2001 1,039,534 1,812,723 3,426,350[62]
2006 1,620,693 1,854,442 3,635,571[62]
July 2009 1,906,811 3,814,700[62]
Pie chart showing Montreal's visible minority composition (data from Canada Census 2006).

According to Statistics Canada, at the 2006 Canadian census the city of Montreal proper had 1,620,693 inhabitants.[1] A total of 3,635,571 lived in the Montreal Census Metropolitan Area (CMA) at the same 2006 census, up from 3,451,027 at the 2001 census (within 2006 CMA boundaries), which means a population growth of +1.05% per year between 2001 and 2006.[3] In the 2006 census, children under 14 years of age (621,695) constituted 17.1%, while inhabitants over 65 years of age (495,685) numbered 13.6% of the total population.[1] People of European ethnicities formed the largest cluster of ethnic groups in Montreal, mostly of French, British, Irish and Italian origins.[66] Some 26% of the population of Montreal and 16.5% that of Greater Montreal, are members of a visible minority (non-white) group.[67] The most numerous minorities are Blacks (7.2%), Moroccans (2.8%), Latin Americans (2.1%), South Asians (2%), and Chinese (2%).[67] Visible minorities are defined by the Canadian Employment Equity Act as "persons, other than Aboriginals, who are non-Caucasian in race or non-white in colour."[68]

According to a recently published report by the city of Montreal, the island is expected to number 1,991,200 by 2012, with 3.9 million in the Greater Montreal Area, an increase of 15.8% over 2001. However, in 2009, the Greater Montreal Area is estimated to number 3.86 million people, suggesting that the area surpass the four million threshold by 2012.[69] According to StatsCan by 2030 the city is expected to number 5,275,000 with 1,722,000 being Visible minorities. [70]

In terms of mother language (first language learned), the 2006 census reported that in the Greater Montreal Area, 66.5% spoke French as a first language, followed by English at 13.2%, while 0.8% spoke both as a first language.[71] The remaining 22.5% of Montreal-area residents are allophones, speaking languages including Italian (3.5%), Arabic (3.1%), Spanish (2.6%), Creole (1.3%), Chinese (1.2%), Greek (1.2%), Portuguese (0.8%), Romanian (0.7%), Vietnamese (0.7%), and Russian (0.5%).[71] In terms of additional languages spoken, a unique feature of Montreal among Canadian cities, noted by Statistics Canada, is the working knowledge of both French and English possessed by most of its residents.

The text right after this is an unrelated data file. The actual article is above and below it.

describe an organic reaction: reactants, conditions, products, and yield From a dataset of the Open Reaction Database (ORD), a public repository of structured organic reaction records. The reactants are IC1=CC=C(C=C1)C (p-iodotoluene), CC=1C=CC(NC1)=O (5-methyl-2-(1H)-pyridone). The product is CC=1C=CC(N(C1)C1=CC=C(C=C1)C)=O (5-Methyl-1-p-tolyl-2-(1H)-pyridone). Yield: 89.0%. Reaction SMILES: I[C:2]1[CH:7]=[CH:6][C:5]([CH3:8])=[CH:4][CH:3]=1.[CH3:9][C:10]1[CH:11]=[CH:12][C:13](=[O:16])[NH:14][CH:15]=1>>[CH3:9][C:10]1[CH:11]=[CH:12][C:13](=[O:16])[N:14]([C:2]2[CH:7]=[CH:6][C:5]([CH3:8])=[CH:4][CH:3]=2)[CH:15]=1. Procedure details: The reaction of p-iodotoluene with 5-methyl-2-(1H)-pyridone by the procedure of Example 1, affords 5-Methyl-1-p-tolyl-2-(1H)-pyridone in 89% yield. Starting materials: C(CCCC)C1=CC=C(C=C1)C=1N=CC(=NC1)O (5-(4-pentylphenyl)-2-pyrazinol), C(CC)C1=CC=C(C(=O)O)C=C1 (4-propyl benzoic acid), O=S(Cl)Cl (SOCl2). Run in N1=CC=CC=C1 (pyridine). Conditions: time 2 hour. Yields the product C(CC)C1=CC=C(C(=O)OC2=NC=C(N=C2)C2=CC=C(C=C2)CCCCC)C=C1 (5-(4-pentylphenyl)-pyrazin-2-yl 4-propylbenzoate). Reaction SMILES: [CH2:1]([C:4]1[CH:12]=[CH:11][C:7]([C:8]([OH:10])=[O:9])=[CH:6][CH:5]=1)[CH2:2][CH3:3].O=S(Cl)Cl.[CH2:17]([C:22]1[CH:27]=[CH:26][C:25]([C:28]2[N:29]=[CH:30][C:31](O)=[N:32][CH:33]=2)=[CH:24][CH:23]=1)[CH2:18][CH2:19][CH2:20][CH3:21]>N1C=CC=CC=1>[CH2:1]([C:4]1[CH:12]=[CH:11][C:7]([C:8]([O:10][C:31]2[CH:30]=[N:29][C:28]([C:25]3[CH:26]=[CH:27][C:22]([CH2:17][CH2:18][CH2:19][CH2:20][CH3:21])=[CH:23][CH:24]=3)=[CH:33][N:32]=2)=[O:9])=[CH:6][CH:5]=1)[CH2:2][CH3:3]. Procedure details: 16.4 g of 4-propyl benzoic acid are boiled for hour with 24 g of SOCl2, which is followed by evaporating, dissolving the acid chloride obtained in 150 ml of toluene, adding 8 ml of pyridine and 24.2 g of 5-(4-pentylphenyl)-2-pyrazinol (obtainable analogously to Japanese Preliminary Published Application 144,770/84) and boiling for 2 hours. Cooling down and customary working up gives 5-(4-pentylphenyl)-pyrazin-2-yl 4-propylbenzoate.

Language most spoken at home
in the Montreal metropolitan area (CMA)
1996[72] 2001[73] 2006[12]
French 71.2% 72.1% 70.5%
English 19.4% 18.5% 18.5%
Other language 13.4% 13.1% 14.6%
Note that percentages add up to more than 100% because
some people speak two or more languages at home.
Victorian homes on Saint Louis Square in Le Plateau-Mont-Royal.

The Greater Montreal Area is overwhelmingly Roman Catholic; however, weekly attendance in Quebec is among the lowest in Canada.[74] Historically Montreal has been a centre of Catholicism in North America with its numerous seminaries and churches, including the Notre-Dame Basilica, the Cathédrale Marie-Reine-du-Monde, and Saint Joseph's Oratory. Some 84.6% of the total population is Christian,[75] largely Roman Catholic (74.5%), primarily due to descendants of original French settlers, and others of Italian and Irish origins. Protestants which include Anglican, United Church, Lutheran, owing to British and German immigration, and other denominations number 7.0%, with a further 3.0% consisting mostly of Orthodox Christians, fuelled by a large Greek population. There is also a number of Russian Orthodox parishes. Due to the large number of non-European cultures, there is a diversity of non-Christian religions. Islam is the largest non-Christian group, with some 100,185 members, the second-largest concentration of Muslims in Canada, constituting 3%.[75] The Jewish community in Montreal has a population of 92,970.[75] In cities such as Côte-Saint-Luc and Hampstead, Jewish people constitute the majority,[76][77] or a substantial part of the population. As recently as 1971 the Jewish community in Greater Montreal was as high as 109,480.[65] Political and economic uncertainties led many to leave Montreal and the province of Quebec.[78]

Economy

Montreal's economy is the second largest of all cities in Canada based on GDP[79] and the largest in Quebec.[80] The city is today an important centre of commerce, finance, industry, technology, culture, world affairs and was once the headquarters for the Montreal Stock Exchange.

Montreal industries include aerospace, electronic goods, pharmaceuticals, printed goods, software engineering, telecommunications, textile and apparel manufacturing, tobacco and transportation. The service sector is also strong and includes civil, mechanical and process engineering, finance, higher education, and research and development. In 2002, Montreal ranked as the 4th largest centre in North America in terms of aerospace jobs.[81]

The Port of Montreal is the largest inland port in the world handling 26 million tonnes of cargo annually.[82] As one of the most important ports in Canada, it remains a trans-shipment point for grain, sugar, petroleum products, machinery, and consumer goods. For this reason, Montreal is the railway hub of Canada and has always been an extremely important rail city; it is home to the headquarters of the Canadian National Railway,[83] and was home to the headquarters of the Canadian Pacific Railway until 1995.[84]